And that growing chasm…? Its growth seems to be slowing, but there are no signs that people have any willingness to look to the other side of it, let alone reach across it. I liked everybody a whole lot more in those early days. I know I liked myself more.

This is what I think about when I ride…  Jhciacb

This week by the numbers…

Bikes Ridden: 6

Miles: 162

Climbing: 7,800’

Mph Avg: 15.6

Calories: 9,180

Seat Time: 10 hours 19 minutes

Whether you ride a bike or not, thank you for taking the time to ride along with me today. If you haven’t already, please scroll up and subscribe. If you like what you read, give it a like and a share. If not, just keep scrollin’. Oh, and there’s this from Robin Trower and James Dewar. Enjoy…

Daily Self-Appraisal…

It’s not so small minded, to get out on a bike each day and ride. On the surface it may seem like it’s about fat burning, fitness, freedom, or to soothe an aching soul. And it is. I might even argue that, depending on the day, any one of those is the main reason I go out. 

There’s one reason though — one aspect of why I ride that I don’t talk about too much, that’s as important as any of the other reasons I ride. The benefit, I think, is greater than all the others combined. Given the social climate we’re navigating these days, I thought I’d share it this week. 

For a couple of hours each evening, as I pedal my way past the groves, orchards, and vineyards that decorate this area so well, I have a chance to reflect on the day I’m trying to leave behind. It’s a nightly meeting of the Roys within — the business man, the family man, the citizen, and the social guy. 

I review my day in a linear fashion. I examine as many of my actions and interactions from the day as I can remember. I make note of what I think I did right, but more importantly, I attempt to take inventory of the mistakes I made and to consider ways I might improve. This is a daily process of honest self-appraisal.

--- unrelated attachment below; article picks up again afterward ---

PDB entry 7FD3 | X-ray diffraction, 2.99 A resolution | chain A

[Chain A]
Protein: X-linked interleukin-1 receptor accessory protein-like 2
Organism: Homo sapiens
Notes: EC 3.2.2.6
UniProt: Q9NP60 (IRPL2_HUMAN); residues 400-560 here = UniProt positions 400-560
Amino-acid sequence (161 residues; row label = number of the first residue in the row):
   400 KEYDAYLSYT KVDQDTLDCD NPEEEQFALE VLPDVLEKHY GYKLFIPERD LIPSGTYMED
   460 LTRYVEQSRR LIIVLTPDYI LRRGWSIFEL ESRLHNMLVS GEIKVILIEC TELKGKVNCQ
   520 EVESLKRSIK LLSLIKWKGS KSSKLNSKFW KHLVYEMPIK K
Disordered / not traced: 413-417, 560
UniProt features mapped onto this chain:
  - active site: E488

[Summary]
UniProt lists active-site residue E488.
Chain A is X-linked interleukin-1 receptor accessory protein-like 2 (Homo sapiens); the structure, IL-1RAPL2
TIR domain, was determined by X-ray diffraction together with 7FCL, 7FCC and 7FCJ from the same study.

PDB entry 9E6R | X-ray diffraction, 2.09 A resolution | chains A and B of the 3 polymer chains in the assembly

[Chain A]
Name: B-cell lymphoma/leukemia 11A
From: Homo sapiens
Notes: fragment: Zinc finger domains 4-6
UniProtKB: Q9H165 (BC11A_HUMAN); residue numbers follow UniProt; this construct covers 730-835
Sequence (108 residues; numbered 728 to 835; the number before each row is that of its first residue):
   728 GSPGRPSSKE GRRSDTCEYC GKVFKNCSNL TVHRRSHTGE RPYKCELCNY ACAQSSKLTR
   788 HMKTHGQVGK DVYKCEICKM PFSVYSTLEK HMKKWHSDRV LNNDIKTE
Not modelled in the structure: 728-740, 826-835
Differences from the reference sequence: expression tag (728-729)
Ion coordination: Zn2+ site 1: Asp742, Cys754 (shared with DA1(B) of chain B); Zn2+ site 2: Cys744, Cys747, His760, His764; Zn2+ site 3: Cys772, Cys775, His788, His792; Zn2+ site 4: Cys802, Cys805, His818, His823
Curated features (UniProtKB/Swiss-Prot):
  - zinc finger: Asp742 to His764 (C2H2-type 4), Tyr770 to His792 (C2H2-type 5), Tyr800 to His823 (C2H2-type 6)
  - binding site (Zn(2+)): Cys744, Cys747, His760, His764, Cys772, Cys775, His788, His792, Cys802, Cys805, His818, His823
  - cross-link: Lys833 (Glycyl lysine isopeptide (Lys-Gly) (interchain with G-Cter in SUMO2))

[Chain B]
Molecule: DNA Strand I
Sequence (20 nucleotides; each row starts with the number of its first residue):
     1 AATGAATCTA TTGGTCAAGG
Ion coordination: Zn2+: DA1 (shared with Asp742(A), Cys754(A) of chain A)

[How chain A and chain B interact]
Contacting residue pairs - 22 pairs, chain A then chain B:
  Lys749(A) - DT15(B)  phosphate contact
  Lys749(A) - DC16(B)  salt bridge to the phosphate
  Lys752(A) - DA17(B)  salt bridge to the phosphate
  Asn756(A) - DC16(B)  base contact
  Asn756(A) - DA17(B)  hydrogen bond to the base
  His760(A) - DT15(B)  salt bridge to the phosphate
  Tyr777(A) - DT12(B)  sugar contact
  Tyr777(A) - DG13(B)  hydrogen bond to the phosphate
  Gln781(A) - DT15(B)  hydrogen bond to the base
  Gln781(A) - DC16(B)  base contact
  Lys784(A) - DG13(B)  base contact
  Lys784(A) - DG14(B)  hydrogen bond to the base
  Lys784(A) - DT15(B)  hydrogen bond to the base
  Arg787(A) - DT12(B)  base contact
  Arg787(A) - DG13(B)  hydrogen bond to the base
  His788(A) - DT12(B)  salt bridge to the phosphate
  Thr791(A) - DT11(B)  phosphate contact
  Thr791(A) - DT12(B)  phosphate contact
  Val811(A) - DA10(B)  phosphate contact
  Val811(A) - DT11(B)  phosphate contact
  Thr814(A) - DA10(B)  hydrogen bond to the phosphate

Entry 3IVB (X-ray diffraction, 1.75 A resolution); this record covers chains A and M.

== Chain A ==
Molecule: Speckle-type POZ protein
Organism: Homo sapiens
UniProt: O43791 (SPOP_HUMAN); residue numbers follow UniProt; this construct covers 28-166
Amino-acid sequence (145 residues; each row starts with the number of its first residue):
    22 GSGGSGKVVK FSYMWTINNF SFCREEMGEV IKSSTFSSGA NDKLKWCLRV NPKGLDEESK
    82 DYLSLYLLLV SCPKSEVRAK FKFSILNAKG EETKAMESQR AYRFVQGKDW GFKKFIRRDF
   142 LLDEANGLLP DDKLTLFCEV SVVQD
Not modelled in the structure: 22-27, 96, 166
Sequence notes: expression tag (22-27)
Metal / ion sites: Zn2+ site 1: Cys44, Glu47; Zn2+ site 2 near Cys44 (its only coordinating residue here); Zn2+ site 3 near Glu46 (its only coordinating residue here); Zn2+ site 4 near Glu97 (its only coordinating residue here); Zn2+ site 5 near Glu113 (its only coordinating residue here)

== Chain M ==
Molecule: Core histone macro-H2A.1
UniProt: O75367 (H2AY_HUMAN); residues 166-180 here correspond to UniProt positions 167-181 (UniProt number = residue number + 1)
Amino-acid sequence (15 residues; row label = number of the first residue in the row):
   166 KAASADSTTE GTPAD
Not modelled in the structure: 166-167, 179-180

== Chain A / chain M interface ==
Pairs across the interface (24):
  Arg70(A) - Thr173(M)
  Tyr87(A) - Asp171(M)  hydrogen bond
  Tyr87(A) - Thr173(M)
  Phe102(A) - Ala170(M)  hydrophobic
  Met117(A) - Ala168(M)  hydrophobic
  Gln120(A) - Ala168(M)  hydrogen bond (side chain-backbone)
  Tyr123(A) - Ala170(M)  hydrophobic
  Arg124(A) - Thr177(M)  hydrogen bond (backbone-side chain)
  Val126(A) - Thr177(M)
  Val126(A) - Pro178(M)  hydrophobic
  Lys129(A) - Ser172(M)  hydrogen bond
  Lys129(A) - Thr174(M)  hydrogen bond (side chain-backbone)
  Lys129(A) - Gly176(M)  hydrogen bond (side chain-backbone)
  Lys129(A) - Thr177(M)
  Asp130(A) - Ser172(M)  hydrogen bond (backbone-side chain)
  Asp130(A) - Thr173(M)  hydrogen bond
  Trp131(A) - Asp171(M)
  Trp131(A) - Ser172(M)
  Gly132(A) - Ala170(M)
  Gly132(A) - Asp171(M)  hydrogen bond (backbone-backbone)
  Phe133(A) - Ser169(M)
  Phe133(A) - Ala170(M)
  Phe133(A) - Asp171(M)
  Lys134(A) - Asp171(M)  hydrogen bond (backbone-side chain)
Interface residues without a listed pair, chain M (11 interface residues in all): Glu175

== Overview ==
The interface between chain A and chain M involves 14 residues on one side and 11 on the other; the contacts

I reflect on conversations with clients and consider what I might have said better or done differently. I think about ways I could’ve been a better fitness trainer or a better businessman. I review my social interactions from the day and how I might improve on those as well. I even consider how I treated my animals, and based on that, how I might treat them the following day — so that they feel even safer. 

Me being me, I’m not likely to make the improvements I direct myself to, at least not immediately. This is a cumulative undertaking — like Gladwell’s 10,000 hours hypothesis. I figure if I do this daily, and I do it consistently over time time, I might actually improve in those areas that matter most — business, personal relationships, community, and family matters.

There’s one other benefit that this rolling ritual provides to me, and I can honestly say it’s made a big difference in my life over the past few years. Taking inventory of my day like this, is an excellent reminder that my world is much less about me, than the people who enrich it so well.

This is what I think about when I ride… Jhciacb

This week by the numbers…

Bikes Ridden: 7

Miles: 204

Climbing: 9,200’

Mph Avg: 15.1

Calories: 11,613

Seat Time: 13 hours 31 minutes

Whether you ride a bike or not, thank you for taking the time to ride along with me today. If you haven’t already, please scroll up and subscribe. If you like what you read, give it a like and a share. If not, just keep scrollin’. Oh, and there’s this from Junior Brown. Enjoy…